He hated nothing more than college homecoming. Parties and punch and Polaroids. Everybody's father and mother and brothers and sisters barging in. Who ever came for him? His father had died two days after he got to school. Tidy way to wrap up a guy's adolescence, right? Two years later, his brother was shot to death. Eight months after that, at the end of his junior year, he would be divorced with one child.
His mother and sister never came to the games. His uncle called the streets and shelters of Houston home. He had next to no friends from high school and next to no friends on the football team. Didn't seem like anybody liked him, and he didn't like anybody. A five-inch scar on his face was an indelible reminder of the motto he lived his life by: Don't trust anybody. Anybody could be hiding something—like a razor blade.
He skirted around all those homecoming hugs, the way you do when you get off a plane and everybody except you is falling into someone's arms and you have to pretend it doesn't matter. So he pretended it didn't matter. He would slip away, sprint up to his dorm room and cry. He would cry hard because he knew it did matter. "I was a big man, you know?" he says. "But I was a kid, too. I felt alone."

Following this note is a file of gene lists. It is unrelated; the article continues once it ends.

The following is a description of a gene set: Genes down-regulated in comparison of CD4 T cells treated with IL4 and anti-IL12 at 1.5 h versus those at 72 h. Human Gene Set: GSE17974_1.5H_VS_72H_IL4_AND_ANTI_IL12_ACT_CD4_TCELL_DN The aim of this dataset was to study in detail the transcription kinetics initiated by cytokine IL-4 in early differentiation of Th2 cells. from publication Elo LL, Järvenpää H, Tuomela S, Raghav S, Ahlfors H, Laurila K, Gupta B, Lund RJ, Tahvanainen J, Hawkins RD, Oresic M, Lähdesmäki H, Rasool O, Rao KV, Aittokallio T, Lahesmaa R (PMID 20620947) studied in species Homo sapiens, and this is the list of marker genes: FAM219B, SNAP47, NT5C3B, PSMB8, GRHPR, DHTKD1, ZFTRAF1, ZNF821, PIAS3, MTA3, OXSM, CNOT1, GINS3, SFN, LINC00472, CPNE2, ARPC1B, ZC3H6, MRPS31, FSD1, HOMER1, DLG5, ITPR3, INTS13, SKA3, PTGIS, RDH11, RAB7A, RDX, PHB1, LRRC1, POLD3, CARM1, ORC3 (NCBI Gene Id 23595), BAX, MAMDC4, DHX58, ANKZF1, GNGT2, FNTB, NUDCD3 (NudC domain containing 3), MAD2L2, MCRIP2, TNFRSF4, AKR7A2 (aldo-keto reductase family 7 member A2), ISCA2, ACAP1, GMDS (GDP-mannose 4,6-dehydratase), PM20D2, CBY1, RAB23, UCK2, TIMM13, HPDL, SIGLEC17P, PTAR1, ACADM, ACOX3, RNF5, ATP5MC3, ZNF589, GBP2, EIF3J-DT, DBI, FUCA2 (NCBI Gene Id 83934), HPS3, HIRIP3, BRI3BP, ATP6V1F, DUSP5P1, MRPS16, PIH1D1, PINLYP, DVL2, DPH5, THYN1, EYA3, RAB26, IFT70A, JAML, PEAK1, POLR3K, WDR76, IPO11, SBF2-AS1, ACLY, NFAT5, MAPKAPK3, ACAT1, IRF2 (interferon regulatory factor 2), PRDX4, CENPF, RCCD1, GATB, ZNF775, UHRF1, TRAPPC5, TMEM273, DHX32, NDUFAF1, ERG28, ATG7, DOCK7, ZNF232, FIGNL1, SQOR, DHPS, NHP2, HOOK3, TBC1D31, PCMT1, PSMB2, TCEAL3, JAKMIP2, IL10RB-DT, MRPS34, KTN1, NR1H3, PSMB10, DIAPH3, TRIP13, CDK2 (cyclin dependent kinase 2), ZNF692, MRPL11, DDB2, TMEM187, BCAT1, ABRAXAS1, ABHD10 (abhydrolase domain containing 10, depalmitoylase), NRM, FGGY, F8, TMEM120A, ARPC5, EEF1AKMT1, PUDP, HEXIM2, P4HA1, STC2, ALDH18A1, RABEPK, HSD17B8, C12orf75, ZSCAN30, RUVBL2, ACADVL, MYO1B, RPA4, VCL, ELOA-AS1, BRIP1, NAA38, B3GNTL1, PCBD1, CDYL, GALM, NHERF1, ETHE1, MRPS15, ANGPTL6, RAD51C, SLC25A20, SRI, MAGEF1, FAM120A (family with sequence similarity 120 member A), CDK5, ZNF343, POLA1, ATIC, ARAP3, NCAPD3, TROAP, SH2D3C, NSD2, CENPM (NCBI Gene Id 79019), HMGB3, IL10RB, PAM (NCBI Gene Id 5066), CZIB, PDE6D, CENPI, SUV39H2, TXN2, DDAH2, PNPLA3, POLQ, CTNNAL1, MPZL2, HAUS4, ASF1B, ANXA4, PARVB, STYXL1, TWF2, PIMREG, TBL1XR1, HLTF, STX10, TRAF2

He starts to cry now as he remembers that homecoming 10 years ago. He's in a Reston, Va., restaurant, with a BMW outside, some onion rings in front of him and 29 years of distrust, insecurity and misunderstanding inside him. Some guy comes over and asks him for his autograph. He turns his streaked face away.
"You Dexter Manley?" the guy says. "Boy, do I envy you."
Dexter Manley has the mike and Howard Cosell is on the spot: "Howard, I have to ask you. Have you ever committed adultery?"
Dexter Manley has the podium with Alexander Haig at the head table: "I have one thing to say, Mr. Haig. I'm in charge here."
Dexter Manley has the press corps in front of him and time to kill: "I'd like to ring his [Joe Montana's] clock.... I'm going to hit him [Russ Francis] in the mouth with a baseball bat.... "Obviously, we're going to have to knock Walter Payton out of the game."
Dexter Manley has blood in his eye, and he's screaming from the field at San Francisco 49ers coach Bill Walsh: "Run the ball at me! Run it at me!"
Dexter Manley has a tableful of Super Bowl XVII reporters in front of him, and he's doing his best Joe Namath: "I guarantee [we will win]."